Oil could converge to about $15 per barrel by the early 2040s when electric vehicles (EVs) are expected to take a larger share, implying fossil fuels' much shorter life span as the main fuel for transportation, according to an International Monetary Fund (IMF) research paper.
"Under the fast adoption scenario, as the transition from oil takes hold, by the early 2040s, oil could become the new coal and oil prices could converge to the level of coal and natural gas, about $15 per barrel in 2015 prices," said the IMF Working Paper, authored by Reda Cherif, Fuad Hasanov, and Aditya Pande.
Highlighting that the next decade could witness a large increase in the use of EVs in personal transportation; it said with road transportation accounting for one-half of the oil use globally and a sole role for oil as the essentially the only fuel source, a substantial drop in the oil price could occur.
Observing that coal did not disappear after 1960 but became much less economically and geopolitically relevant, it said the same fate might await oil once it loses its exclusive role in fuelling cars.
Neither the increase in energy demand to power EVs, nor the expected growth in emerging economies (particularly in India and China) would prevent the displacement of oil and a subsequent decline in oil prices, it said.
"If all the extra demand in electricity to power EVs were to be generated from oil solely, the demand for oil would still fall substantially even with current technology," the paper added.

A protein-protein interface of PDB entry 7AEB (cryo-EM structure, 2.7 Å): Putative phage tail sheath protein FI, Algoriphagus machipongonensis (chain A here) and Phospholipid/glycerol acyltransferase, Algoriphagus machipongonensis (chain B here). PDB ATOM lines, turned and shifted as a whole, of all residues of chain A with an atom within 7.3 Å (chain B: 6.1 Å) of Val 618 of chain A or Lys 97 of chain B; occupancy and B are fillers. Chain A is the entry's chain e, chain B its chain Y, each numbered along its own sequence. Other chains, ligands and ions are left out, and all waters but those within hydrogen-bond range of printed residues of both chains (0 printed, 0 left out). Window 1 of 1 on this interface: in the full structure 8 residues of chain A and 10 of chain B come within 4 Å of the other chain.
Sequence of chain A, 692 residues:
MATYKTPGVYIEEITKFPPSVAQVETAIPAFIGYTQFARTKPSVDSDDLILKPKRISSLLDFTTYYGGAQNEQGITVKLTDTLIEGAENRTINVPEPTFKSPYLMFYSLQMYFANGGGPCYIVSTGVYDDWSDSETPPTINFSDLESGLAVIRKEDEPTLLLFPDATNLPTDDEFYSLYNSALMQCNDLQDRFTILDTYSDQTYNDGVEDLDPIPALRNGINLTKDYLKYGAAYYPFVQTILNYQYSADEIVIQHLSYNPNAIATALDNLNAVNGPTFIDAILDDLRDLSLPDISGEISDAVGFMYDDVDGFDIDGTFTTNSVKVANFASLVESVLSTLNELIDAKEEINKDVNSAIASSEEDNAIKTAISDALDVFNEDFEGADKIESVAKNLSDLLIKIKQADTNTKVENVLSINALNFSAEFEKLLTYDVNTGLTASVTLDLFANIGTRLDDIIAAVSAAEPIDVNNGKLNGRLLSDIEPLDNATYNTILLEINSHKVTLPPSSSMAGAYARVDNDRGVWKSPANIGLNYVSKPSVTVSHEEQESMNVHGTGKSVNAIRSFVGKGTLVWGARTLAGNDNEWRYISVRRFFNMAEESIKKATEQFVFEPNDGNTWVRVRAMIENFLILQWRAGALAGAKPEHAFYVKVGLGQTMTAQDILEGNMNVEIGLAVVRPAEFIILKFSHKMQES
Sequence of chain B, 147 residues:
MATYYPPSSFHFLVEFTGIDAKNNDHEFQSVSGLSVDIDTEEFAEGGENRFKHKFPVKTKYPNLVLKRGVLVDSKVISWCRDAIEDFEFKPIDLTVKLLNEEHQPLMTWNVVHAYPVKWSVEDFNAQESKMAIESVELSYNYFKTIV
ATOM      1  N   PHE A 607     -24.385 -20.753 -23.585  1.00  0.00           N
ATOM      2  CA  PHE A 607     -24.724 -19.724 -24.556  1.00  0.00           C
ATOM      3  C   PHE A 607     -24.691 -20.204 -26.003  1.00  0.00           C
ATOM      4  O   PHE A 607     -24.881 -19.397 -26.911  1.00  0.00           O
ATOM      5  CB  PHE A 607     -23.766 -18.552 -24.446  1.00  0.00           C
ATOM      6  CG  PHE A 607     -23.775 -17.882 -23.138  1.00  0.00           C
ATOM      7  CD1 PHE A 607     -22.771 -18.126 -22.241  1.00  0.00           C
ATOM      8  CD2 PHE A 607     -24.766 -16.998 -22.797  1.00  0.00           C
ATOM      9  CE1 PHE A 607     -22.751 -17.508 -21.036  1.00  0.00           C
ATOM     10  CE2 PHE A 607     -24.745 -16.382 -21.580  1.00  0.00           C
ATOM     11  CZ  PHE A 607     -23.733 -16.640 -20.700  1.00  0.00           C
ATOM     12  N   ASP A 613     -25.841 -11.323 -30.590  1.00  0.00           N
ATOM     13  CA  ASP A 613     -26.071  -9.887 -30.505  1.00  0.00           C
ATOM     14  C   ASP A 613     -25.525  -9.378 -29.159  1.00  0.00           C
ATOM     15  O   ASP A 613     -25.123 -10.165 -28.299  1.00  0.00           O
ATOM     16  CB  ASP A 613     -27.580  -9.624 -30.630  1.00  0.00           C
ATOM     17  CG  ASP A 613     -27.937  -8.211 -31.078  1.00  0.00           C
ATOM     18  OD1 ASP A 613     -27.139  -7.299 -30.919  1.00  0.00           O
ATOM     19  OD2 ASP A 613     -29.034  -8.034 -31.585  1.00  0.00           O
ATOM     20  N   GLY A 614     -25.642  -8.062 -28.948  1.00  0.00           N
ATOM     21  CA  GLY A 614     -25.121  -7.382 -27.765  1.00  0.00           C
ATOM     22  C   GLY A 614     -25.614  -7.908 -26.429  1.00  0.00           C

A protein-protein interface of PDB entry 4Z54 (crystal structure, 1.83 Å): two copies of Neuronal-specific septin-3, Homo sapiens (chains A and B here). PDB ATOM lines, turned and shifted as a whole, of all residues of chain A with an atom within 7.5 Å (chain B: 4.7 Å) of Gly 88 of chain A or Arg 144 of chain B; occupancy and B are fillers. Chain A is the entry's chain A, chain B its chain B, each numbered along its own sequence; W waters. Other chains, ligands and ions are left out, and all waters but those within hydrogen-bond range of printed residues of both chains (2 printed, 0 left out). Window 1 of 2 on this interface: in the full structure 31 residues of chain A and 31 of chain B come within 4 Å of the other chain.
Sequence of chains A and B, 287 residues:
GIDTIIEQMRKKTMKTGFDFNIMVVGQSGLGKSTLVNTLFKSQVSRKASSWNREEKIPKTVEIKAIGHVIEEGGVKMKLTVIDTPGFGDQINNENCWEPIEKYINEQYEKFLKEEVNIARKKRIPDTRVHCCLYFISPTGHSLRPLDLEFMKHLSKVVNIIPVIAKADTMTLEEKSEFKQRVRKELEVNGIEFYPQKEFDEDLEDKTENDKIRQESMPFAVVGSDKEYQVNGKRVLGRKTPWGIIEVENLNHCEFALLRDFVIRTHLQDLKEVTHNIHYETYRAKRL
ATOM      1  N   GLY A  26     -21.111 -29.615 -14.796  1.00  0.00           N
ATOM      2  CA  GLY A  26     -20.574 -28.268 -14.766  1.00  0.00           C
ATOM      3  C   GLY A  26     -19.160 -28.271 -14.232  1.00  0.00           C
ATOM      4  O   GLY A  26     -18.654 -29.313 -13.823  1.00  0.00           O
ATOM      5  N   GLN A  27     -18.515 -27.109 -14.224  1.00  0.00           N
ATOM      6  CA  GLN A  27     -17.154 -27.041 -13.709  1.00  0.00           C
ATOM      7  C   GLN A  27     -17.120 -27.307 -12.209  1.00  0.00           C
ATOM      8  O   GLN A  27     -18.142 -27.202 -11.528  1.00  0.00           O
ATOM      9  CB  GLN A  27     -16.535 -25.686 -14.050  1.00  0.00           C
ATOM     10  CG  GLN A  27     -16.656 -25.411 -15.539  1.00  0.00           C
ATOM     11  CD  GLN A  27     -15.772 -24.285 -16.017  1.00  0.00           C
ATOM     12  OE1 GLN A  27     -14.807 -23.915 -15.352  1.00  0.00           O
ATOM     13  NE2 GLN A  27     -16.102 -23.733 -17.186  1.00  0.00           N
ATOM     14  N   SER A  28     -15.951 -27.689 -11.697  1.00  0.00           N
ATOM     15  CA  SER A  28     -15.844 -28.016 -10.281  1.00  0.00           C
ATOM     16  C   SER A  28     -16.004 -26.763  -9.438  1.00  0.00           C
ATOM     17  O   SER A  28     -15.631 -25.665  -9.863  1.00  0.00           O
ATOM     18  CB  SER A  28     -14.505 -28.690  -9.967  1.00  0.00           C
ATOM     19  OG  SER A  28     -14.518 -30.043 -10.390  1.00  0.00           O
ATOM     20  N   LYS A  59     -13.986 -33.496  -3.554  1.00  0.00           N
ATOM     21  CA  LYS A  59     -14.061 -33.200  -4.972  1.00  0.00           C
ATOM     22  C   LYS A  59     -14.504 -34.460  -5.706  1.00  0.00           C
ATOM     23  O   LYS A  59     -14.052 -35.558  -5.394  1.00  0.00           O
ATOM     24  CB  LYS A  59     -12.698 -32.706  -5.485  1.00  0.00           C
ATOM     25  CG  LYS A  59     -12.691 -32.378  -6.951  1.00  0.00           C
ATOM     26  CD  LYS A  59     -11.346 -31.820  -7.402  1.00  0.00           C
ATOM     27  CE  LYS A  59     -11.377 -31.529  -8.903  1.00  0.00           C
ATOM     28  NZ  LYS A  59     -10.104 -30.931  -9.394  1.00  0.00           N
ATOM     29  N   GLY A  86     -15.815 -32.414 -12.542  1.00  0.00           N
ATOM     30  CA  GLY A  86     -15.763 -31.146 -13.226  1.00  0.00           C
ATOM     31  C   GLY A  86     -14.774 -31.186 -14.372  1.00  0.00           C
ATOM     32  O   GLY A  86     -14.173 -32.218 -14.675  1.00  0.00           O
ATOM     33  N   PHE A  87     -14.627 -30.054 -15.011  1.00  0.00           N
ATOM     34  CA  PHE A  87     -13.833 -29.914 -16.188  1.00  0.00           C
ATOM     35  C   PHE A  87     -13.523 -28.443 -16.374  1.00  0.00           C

Finding that renewable technology seems to have reached a threshold in terms of costs and efficiency owing to massive investments, particularly in Europe and China; it said "if this trend continues, renewables would represent a sizeable share in the global energy-mix and more than compensate for the additional demand in electricity to power the EVs."
The relatively cheap oil is no guarantee for the continuous use of motor vehicles in emerging markets, it said, reminding that coal is still available and relatively cheap; yet steam boats and steam trains disappeared completely many decades ago.
Lower oil prices — even around $50-$60 for the next decade or two — due to increased shale production might delay the energy transition, mainly by depressing alternative fuel transportation penetration, it said.
The EV sales had fallen slightly with the 2014-16 oil price fall.
However, EV manufacturers have also cut costs faster, it said, adding the car industry is about to reach a turning point in terms of cost of EVs relative to the average income.
"With comparable prices of electric and motor vehicles and much lower cost to charge and maintain an electric car compared to a motor vehicle, oil price would have to fall substantially to keep motor vehicles economically competitive," it said.
Moreover, cost is not the only factor determining technological adoptions, it said, citing that coal was cheaper and more easily available than oil throughout the 1920s to 1940s, and yet this did not prevent coal’s swift displacement.
Stressing that the transition away from oil has deep implications, the paper said the economic model of many oil exporting nations would not be sustainable in such a world.
The paper also said a transition to EVs would also disrupt the auto industry, both in production and maintenance, with much shorter value chains and more reliable vehicles.
The production of EVs requires a much smaller number of parts and much less maintenance in comparison to motor vehicles, and the possibility of on-shoring into advanced economies would be likely.
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